Phrasal verbs with get

Get about

To get about is to travel a lot. The phrasal verbs get around and get round also mean the same.

  • The suburban trains are the best way to get around Mumbai.
  • My grandparents get about a lot.

Get about can also be an inseparable phrasal verb. It means spread.

  • Rumours get about really fast.

To get about/around a rule or law is to avoid the consequences of violating it.

  • If you have a good accountant on your side, you will be able to get about the tax laws.

To get around a difficulty is to overcome it.

  • In the end we managed to get around the issue.

Get along with / Get on with

To get along with somebody is to have a friendly relationship with them.

  • She gets along nicely with her mother-in-law.
  • Do you get on with your neighbours?

Get around to

To get around to doing something is to manage to it.

  • If there is no deadline, I won’t get around to doing anything.

Get away

To get away is to leave or escape.

  • The thieves got away in a stolen car.
  • The lion chased the deer but it got away.

Get away with

You get away with something when you avoid punishment for something wrong you have done.

  • Only she can get away with an offensive remark like that.
  • You can’t get away with a major crime like that.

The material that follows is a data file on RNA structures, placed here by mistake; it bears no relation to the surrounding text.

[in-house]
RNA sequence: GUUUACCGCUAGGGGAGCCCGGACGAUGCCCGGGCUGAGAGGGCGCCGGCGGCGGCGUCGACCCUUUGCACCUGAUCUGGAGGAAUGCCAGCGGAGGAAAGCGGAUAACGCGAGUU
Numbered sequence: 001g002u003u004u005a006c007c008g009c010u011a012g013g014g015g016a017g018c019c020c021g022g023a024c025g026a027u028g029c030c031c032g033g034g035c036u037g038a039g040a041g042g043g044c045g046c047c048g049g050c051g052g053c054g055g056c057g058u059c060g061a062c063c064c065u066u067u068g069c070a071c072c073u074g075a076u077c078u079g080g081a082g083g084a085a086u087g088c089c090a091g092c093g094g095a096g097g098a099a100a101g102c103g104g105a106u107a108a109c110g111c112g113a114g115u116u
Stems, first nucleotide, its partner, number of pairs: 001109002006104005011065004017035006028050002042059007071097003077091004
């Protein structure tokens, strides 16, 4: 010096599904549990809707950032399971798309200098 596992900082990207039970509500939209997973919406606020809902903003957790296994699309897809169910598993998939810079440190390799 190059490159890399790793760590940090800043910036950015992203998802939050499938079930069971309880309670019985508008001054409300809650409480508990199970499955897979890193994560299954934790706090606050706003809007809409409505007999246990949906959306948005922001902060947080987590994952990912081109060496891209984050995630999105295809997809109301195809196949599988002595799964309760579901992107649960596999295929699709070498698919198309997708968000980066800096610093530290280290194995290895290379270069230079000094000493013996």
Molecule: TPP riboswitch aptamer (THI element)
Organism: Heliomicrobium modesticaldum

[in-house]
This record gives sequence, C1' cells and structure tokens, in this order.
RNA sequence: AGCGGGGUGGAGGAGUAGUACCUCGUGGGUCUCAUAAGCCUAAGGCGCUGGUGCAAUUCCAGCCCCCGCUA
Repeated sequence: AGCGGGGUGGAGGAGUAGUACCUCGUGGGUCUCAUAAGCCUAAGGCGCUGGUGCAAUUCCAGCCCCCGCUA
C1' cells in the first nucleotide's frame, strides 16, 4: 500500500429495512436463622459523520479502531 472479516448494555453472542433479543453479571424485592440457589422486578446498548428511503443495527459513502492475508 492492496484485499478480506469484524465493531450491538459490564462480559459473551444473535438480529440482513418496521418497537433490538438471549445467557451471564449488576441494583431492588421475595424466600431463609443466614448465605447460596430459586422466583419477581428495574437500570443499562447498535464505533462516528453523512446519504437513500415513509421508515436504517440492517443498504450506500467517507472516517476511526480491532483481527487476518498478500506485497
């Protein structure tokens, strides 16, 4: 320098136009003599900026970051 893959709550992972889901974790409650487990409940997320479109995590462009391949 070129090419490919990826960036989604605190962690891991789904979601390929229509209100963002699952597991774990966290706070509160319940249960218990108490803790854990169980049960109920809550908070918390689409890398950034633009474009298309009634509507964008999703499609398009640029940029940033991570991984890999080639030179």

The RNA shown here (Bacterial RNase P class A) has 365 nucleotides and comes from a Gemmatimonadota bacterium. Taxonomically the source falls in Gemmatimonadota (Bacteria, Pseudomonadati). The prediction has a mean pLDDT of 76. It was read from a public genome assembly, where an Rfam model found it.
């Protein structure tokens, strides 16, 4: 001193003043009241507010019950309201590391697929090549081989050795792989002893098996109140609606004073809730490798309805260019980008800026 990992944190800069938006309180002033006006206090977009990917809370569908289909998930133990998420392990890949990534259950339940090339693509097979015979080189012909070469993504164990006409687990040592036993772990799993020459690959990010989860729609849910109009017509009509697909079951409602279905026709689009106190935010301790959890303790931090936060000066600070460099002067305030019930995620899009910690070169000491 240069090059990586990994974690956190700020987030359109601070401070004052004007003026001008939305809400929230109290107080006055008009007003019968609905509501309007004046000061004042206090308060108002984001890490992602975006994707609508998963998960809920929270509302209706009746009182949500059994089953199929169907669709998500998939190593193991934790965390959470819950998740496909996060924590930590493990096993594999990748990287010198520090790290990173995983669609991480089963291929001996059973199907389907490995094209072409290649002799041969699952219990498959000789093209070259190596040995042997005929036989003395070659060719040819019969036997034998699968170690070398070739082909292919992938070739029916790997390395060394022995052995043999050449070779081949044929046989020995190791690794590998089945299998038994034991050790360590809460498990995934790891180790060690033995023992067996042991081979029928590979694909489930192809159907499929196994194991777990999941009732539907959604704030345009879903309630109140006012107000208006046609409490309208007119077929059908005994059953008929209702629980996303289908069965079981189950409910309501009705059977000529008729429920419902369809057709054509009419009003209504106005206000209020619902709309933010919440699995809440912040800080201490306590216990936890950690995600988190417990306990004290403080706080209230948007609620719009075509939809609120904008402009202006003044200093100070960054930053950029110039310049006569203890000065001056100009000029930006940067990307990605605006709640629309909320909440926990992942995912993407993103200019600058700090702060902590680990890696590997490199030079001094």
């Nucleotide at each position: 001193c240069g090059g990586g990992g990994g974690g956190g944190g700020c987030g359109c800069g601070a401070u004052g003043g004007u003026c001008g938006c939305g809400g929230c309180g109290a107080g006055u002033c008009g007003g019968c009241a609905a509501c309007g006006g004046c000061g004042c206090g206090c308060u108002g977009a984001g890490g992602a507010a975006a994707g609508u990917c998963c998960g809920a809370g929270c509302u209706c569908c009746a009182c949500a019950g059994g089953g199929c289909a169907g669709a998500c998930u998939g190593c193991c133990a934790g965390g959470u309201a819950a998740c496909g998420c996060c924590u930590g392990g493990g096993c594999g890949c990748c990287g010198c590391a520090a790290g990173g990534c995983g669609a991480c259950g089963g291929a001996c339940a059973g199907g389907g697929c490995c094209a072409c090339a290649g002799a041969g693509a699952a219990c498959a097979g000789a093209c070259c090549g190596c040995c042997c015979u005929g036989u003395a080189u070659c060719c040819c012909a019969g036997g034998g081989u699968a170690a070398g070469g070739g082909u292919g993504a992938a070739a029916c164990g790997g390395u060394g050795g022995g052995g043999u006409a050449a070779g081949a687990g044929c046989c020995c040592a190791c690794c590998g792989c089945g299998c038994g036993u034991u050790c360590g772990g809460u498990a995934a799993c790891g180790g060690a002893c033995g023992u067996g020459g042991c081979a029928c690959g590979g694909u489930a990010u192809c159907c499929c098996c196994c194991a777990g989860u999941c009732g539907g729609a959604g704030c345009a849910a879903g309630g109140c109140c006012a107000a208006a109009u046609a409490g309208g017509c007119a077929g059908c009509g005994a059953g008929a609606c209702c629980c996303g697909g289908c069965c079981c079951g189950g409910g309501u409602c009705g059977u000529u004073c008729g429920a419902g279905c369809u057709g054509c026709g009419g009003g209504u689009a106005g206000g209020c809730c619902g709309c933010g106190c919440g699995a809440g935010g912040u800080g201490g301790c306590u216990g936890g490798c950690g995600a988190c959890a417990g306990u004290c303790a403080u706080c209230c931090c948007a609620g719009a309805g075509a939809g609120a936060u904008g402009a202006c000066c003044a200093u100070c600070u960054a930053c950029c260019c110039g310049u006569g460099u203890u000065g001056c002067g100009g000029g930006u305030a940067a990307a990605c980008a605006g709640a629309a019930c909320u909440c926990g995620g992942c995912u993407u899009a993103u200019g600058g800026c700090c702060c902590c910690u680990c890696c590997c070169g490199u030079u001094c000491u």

Get back

To get back is to return.

  • We got back home early in the morning.
  • I will ask her to contact you when she gets back.

Get something back

To get something back is to recover it.

  • I have stopped lending books. I never get them back.

Get by

To get by is to survive on very little money.

  • As he doesn’t have a good job, he has to get by with very little money.
  • In India foreigners can get by with just English.

Get in

To get in is to enter a place.

  • Please get in.
  • The place was too crowded, so I couldn’t get in.

To get into trouble is to become involved in a difficult situation.

  • You will get into trouble with the traffic cops if you exceed the speed limits.

Get off

To get off a vehicle is to leave it.

  • We are getting off at the next stop.
  • Don’t get off the train until it comes to a complete stop.

Get on

To get on a vehicle is to enter it.

  • I couldn’t get on the train. It was too crowded.

Get out

To get out of a place is to leave it.

  • She told him to get out of her room.

When news gets out, it becomes well-known.

  • Word got out that she was a German spy.
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Manjusha

Hi, I am Manjusha. This is my blog where I give English grammar lessons and worksheets. You may also want to check out my other blogs IELTS Practice and NCERT Guides

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